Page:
As you enter the small park there is a candy floss stand, not a bad start I guess. This is then followed by a hook a duck stall and one of those ‘kick-the-ball-through-the-hole-that-it-only-just-fits-through’ stalls. For a small village festival it’s not looking too bad. I’ll not bother describing the sweet stalls or the WI stall selling cake. Instead I want to skip to the stall that was selling fitted kitchens and solar panels. I thought that a bit odd.

Having had my daily fix of looking at fitted kitchen brochures me and the Munchkin wandered back to the morris dancing and arrived in time for the announcement that the Maycart would be moving on again. The next stop would be the pub at the far end of the village!


Off we went to yet another pub to watch more morris dancing.


All the time the Munchkin was loving watching the men jumping around with bells on them whilst waving sticks or hankies, among other things!



This is where we left the fun. The morris dancing carried on at the pub then about 4pm they all wandered to the local park where there was more morris dancing followed by much drinking and even more morris dancing.

Of course the festival went on until the early hours, I know this because the festival marquee is just two fields away from our back door. This doesn’t bother us at all though.

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We bought a zoo - Book review

More months ago than I care to remember, back when I had a bit of spare time, I was offered the chance to do a short review on the Waterstones website for 'We bought a zoo', which I leapt at. If I'm honest it was a bit of a crap review so I thought, what with all the media hubbub over the upcoming film, I'd do the book some justice and write a proper review on it.

What I'd like to do first is say that I'm surprised that said upcoming fillm is a hollywoodised version with Matt Damon. Whilst I've got nothing against Mr Damon I really really feel that the story (a real life one) told in the book is a strong enough story to have not been shipped over to the States and repackaged as theirs.

My opinion is that the film will do well but could've done so much better if non americanised as at the moment the UK is receiving a lot of love from world audiences when it comes to films about Brits - The Kings Speech, Iron Lady, The Best Exotic Marigold Hotel, the list goes on.

As it is I don't feel the 'zoo' at the center of the story is going to receive the  attention that it could, simply because people will not know where the story originated. Had the film makers stuck with the original story then people would realise that the zoo is a real place that needs all the support it can get. But hey, what do I know about the film industry?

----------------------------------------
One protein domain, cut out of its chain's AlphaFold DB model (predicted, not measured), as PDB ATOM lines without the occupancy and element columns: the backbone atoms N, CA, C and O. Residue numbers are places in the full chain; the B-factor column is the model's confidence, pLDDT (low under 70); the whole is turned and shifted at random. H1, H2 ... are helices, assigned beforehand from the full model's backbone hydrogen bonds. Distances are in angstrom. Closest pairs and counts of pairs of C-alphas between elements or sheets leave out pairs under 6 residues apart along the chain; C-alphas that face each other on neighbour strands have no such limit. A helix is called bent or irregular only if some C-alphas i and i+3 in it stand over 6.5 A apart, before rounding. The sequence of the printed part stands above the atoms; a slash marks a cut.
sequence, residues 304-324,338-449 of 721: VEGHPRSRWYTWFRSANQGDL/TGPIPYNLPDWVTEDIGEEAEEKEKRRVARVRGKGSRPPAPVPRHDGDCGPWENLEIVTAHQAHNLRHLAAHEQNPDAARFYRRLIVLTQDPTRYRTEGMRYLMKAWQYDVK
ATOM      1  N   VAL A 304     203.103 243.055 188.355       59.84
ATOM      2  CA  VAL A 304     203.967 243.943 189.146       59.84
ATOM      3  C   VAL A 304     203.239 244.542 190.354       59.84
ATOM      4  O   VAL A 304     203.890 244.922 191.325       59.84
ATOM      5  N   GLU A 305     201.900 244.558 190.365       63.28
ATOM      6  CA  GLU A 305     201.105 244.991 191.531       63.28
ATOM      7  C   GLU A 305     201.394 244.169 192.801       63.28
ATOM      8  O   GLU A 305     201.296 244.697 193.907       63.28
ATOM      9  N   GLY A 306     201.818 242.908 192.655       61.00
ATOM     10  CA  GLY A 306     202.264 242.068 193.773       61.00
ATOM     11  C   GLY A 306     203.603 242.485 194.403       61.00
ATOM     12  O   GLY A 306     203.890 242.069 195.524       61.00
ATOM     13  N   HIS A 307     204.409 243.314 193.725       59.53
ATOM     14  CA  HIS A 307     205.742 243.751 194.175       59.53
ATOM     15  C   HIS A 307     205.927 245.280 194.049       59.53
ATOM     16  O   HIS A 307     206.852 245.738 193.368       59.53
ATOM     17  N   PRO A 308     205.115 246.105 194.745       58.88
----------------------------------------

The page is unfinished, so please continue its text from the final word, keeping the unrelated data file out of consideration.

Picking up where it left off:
For those of you that haven't seen the trailer or even heard about it here's a brief synopsis of the book:

Benjamin Mee is a journalist living with his wife, two kids and lots of pets in a converted barn in France. A barn I should add that they took the time to renovate themselves. Benjamins family get in touch with him about an investment opportunity, if that's the right phrase, in the UK - A lovely big house on Darmoor. There is one drawback, it is part of a zoo and the zoo comes with the property. Meanwhile Benjamins wife, Katherine, is diagnosed with and has to fight Cancer.

The story unfolds around the purchase of the zoo and bringing it back into working order to make it ready for it's public reopening. All from a journalist with no experience of wild animals.

The book starts a little slowly, such is the way with life stories, but it is a good introduction to the main 'players' in the story. There is a lovely account of the village in France where the Mees live and this helps the reader understand the writer and some of his morals.

There were points in the book where I was in tears, brought about from laughing or crying, and the
parallel story of Katherine that runs throughout the book always brings the reader back down to earth with a heavy thump - at least it did with me.

The story really picks up in the zoo itself with the accounts of the animals, their houses and their keepers which highlights the need for visitors - to help fund the projects they are involved in worldwide.

I must admit that although I'm big into conservation I'm not really a 'big cat' fan, in that I feel we should be worrying about our own fragile habitats before helping overseas conservation. However, the way this book is written it really brings you close to the animals and I really started to get to like the bigger animals - especially their intelligence when being moved!

All in all, go out and read this book. If you see the film that is a bonus, hopefully some proceeds will go towards the zoo, and if you read the book then go visit the zoo - well you've gone one better than me, although I do plan on trying to visit when The Munchkin is big enough to understand the animals a bit better.